Acorns on the other hand, are frequently eaten on the spot, especially by chipmunks and squirrels, but many are hidden away, as well, oftentimes in such quantities to last all the way to spring. If you take a few minutes to observe blue jays and squirrels picking up acorns and hiding them here and there, you might also observe an interesting interaction between the two. I watched the other day as a blue jay picked up an acorn from my backyard and placed it in one of the 50 or so plant pots, some with plants, some without, residing there. Then it plucked the acorn back out and went to another spot.

    A half hour later a squirrel came along shaking its tail vigorously, went to the pot where the blue jay had been, but didn’t come up with an acorn. Then it proceeded to go from pot to pot, apparently, searching for the edible loot, but came up empty. Or it could have been that the squirrel was also hiding its acorns in the flowerpots. When you think about it, the acorn stored in a flowerpot is more easily found come January than one stored in the ground.

    But it becomes a problem when both jays and squirrels are using the same pots to store their acorns. One or the other may lose out.

    Walnuts, hickory nuts, and, to a degree, acorns are round. They roll. If dropped from trees on a hillside, they will tend to move downhill over time, either to be eaten or end up starting new trees. In the spring, three years ago after a big acorn crop in Noyac, I noticed several little black and scarlet oak seedlings germinating in the earthen shoulder of Noyac Road in front of my house. The road slopes down as it passes my house, the acorns had apparently rolled down from trees up the road a bit, then were covered by snow from the snowplows, and after the snow melted in March began to sprout.

    Recently, I learned that acorns in the white oak group begin germinating in the fall shortly after dropping to the ground, while those in the black oak group don’t germinate until the following spring. This could be a survival mechanism based on taste. Since the white oak acorns are preferred, if they didn’t germinate until spring, they would be picked before the others. If they germinate right away, there’s a good chance that they will have a root in the ground and an opening shell and will already have become unpalatable.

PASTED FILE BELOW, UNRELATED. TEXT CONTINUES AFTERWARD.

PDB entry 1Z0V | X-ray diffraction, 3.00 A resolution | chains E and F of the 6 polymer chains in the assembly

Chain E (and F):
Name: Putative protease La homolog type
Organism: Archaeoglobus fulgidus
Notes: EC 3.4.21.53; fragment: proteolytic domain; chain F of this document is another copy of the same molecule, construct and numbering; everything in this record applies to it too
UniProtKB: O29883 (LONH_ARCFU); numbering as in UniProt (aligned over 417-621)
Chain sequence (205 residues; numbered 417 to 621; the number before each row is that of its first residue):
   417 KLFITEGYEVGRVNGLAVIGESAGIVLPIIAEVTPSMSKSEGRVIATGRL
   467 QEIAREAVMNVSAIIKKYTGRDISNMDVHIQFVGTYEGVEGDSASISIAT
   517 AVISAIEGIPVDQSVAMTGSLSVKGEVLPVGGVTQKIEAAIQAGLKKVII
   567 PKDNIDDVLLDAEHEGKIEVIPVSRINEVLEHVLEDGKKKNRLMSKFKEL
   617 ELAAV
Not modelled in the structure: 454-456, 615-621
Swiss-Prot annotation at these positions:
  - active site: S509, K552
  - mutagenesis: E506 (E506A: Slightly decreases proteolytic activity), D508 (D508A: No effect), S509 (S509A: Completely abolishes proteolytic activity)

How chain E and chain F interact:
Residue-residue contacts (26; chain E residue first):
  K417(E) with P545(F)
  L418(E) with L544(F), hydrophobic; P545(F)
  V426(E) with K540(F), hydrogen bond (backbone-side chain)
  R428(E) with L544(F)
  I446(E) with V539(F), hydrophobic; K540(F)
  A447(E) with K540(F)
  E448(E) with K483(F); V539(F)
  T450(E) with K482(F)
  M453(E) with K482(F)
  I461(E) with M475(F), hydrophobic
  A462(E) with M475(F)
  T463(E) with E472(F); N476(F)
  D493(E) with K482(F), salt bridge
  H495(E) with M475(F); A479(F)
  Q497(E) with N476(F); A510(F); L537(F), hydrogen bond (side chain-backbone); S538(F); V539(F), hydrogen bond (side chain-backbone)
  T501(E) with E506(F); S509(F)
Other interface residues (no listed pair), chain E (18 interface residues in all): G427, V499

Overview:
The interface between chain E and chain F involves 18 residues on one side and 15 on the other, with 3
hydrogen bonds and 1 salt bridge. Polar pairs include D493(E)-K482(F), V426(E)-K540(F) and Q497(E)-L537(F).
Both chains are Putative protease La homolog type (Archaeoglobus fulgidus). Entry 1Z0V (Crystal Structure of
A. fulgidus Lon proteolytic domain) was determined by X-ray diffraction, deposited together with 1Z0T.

But the black oak-group acorns have a different adaptation to survive. They don’t have a good acorn year every year. When they do have a good year and a multitude are cached in soil to be eaten later, many go uneaten, and germinate come spring. In other words, the blue jays and squirrels have been planting them unintentionally, rather than merely hiding them. Or is it that jays and squirrels have evolved side by side with oaks for such a long time that they are not only concerned about getting through another winter, but also looking out for future generations and their survival and procreation? Plant now, eat later, much later.

    The different oak species are also competing for top billing. The whites are trying to get ahead of the black by germinating earlier. But even among the whites there is competition. The chestnut oak, for example, takes only a year to produce a ripe acorn, while the others take two years. This is a big year for chestnut oak acorns. The Trout Pond preserve and the rest of Noyac are full of them. Theoretically, the chestnut oaks could take over the farm, as they are twice as productive as the others, but this is not the case. They are just another oak as far as oaks go, certainly not the top-dog oak species by a long shot.